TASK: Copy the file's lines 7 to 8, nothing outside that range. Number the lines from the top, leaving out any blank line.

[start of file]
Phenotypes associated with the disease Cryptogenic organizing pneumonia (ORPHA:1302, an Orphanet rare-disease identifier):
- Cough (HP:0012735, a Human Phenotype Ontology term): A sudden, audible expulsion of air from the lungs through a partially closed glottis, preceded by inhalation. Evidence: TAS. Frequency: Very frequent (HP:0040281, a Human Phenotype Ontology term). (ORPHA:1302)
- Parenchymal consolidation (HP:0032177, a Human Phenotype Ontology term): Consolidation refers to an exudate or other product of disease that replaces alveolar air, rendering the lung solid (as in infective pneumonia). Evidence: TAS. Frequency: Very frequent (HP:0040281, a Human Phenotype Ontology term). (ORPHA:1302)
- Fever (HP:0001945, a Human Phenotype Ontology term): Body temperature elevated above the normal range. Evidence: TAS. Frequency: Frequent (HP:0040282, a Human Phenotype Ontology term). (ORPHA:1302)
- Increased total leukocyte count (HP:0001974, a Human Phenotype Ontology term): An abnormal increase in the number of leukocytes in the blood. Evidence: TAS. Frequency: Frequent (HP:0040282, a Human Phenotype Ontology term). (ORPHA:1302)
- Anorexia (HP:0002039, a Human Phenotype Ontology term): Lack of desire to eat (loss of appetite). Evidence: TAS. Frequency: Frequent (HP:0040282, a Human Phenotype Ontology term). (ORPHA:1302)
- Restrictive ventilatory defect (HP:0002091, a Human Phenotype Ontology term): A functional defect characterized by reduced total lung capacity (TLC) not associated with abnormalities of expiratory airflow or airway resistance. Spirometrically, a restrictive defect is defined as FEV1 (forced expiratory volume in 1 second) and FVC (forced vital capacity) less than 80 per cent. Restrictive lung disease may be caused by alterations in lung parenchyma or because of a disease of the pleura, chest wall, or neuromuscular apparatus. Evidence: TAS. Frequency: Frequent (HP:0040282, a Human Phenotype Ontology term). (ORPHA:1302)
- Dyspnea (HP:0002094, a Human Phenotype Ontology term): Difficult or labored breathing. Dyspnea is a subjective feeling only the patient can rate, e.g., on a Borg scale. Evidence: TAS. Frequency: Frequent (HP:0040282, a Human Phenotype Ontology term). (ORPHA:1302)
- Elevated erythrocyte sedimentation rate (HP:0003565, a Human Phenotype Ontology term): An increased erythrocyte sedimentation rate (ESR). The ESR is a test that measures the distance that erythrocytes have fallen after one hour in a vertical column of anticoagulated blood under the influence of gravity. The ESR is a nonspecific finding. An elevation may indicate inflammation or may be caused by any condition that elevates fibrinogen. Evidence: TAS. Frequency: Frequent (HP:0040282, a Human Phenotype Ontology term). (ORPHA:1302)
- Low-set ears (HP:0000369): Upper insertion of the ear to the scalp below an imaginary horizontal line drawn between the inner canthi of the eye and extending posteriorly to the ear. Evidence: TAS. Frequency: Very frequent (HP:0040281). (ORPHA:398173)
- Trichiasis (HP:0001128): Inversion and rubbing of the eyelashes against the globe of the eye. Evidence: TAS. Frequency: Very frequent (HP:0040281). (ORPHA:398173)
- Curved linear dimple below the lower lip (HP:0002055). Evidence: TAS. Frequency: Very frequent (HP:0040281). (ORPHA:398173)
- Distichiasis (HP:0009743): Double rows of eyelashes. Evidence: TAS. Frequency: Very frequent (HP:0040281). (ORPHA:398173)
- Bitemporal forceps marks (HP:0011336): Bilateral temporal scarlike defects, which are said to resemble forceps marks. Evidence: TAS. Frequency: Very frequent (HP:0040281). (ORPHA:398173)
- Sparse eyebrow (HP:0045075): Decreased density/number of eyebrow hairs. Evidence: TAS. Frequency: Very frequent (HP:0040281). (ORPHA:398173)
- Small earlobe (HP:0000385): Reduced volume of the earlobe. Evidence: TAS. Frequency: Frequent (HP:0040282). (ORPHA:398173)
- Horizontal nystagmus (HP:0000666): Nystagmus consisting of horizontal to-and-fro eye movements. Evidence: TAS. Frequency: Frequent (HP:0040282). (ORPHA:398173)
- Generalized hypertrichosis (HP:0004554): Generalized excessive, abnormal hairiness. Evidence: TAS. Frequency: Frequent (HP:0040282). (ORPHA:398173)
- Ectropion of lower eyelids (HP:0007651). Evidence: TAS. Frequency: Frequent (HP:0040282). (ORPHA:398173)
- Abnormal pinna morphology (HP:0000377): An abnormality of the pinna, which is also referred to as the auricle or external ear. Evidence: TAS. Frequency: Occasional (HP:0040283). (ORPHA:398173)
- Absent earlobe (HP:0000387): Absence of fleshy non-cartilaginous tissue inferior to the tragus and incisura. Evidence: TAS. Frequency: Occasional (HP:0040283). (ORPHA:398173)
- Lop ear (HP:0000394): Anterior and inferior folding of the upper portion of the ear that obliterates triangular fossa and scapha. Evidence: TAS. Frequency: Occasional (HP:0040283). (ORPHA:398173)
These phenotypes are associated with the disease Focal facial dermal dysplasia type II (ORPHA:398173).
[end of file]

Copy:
- Restrictive ventilatory defect (HP:0002091, a Human Phenotype Ontology term): A functional defect characterized by reduced total lung capacity (TLC) not associated with abnormalities of expiratory airflow or airway resistance. Spirometrically, a restrictive defect is defined as FEV1 (forced expiratory volume in 1 second) and FVC (forced vital capacity) less than 80 per cent. Restrictive lung disease may be caused by alterations in lung parenchyma or because of a disease of the pleura, chest wall, or neuromuscular apparatus. Evidence: TAS. Frequency: Frequent (HP:0040282, a Human Phenotype Ontology term). (ORPHA:1302)
- Dyspnea (HP:0002094, a Human Phenotype Ontology term): Difficult or labored breathing. Dyspnea is a subjective feeling only the patient can rate, e.g., on a Borg scale. Evidence: TAS. Frequency: Frequent (HP:0040282, a Human Phenotype Ontology term). (ORPHA:1302)